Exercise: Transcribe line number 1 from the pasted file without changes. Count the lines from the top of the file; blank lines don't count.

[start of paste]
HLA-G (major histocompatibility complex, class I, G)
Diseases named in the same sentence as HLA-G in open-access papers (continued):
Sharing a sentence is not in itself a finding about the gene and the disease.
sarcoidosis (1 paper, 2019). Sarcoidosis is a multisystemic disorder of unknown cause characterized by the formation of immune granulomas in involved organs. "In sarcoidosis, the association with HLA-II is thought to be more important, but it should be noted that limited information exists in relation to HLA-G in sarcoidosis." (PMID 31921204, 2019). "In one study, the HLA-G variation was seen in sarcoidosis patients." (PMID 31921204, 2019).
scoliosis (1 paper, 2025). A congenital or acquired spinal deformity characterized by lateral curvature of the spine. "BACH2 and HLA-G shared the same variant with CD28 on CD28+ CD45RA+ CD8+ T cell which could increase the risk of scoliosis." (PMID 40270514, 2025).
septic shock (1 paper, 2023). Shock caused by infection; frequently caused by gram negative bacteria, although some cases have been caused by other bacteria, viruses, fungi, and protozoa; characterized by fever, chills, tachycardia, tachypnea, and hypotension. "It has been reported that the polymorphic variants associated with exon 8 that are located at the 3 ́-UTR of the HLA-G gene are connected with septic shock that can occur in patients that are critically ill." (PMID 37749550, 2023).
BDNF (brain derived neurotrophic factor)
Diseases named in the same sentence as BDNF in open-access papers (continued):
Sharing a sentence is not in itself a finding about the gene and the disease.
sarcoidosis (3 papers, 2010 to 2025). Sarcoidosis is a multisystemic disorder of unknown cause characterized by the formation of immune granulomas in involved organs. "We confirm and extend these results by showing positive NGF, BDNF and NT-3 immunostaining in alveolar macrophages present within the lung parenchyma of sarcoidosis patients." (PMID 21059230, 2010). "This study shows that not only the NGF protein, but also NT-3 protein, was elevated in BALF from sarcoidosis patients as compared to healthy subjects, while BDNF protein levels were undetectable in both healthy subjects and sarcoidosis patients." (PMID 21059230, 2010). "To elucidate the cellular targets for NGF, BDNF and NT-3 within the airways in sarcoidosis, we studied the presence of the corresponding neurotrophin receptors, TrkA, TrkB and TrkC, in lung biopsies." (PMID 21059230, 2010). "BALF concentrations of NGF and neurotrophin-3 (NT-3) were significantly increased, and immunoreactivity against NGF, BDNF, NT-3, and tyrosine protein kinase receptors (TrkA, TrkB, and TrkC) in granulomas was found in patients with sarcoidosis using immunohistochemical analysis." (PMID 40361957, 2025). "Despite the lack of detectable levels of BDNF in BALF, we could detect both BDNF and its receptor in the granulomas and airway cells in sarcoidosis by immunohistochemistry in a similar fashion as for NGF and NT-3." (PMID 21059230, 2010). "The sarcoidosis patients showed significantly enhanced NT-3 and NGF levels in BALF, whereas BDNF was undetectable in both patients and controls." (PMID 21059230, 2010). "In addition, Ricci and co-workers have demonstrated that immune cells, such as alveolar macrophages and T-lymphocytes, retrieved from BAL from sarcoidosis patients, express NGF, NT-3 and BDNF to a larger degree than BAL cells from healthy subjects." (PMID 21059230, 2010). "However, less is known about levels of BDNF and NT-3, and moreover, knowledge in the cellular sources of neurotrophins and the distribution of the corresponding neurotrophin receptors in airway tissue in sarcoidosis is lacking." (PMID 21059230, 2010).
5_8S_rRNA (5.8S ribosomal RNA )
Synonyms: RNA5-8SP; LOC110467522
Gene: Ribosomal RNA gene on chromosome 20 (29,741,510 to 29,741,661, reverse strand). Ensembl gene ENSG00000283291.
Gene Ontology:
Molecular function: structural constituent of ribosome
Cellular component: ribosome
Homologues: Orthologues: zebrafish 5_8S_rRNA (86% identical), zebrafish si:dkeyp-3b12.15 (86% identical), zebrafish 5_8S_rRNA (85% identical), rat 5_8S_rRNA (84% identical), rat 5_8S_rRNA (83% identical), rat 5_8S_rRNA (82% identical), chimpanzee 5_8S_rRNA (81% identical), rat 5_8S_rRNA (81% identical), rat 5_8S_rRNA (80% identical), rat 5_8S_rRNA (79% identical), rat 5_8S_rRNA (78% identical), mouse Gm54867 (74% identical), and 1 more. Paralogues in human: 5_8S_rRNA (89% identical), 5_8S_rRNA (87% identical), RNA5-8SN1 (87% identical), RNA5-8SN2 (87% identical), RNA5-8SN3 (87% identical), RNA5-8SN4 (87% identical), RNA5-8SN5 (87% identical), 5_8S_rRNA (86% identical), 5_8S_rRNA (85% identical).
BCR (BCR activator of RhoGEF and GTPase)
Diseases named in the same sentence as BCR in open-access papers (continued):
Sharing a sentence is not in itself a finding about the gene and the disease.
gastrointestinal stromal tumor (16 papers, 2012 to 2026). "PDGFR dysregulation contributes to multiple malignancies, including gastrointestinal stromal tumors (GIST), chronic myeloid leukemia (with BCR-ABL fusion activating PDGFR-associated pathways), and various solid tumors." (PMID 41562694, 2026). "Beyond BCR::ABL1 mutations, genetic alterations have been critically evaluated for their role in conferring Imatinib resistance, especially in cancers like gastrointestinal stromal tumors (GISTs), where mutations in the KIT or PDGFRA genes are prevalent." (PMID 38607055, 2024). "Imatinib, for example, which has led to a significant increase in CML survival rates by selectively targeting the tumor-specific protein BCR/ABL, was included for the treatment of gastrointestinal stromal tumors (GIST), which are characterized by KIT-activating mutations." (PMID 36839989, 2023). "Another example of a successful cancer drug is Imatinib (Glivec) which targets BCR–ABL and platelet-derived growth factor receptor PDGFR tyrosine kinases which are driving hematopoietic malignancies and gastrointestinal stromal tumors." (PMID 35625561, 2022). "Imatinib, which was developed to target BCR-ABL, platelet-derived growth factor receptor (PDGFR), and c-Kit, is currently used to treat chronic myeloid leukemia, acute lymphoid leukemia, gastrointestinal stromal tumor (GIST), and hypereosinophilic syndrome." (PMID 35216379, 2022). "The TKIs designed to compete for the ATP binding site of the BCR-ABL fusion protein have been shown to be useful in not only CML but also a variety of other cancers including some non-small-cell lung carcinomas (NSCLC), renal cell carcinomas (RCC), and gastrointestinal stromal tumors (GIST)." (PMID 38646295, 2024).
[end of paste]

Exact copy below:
HLA-G (major histocompatibility complex, class I, G)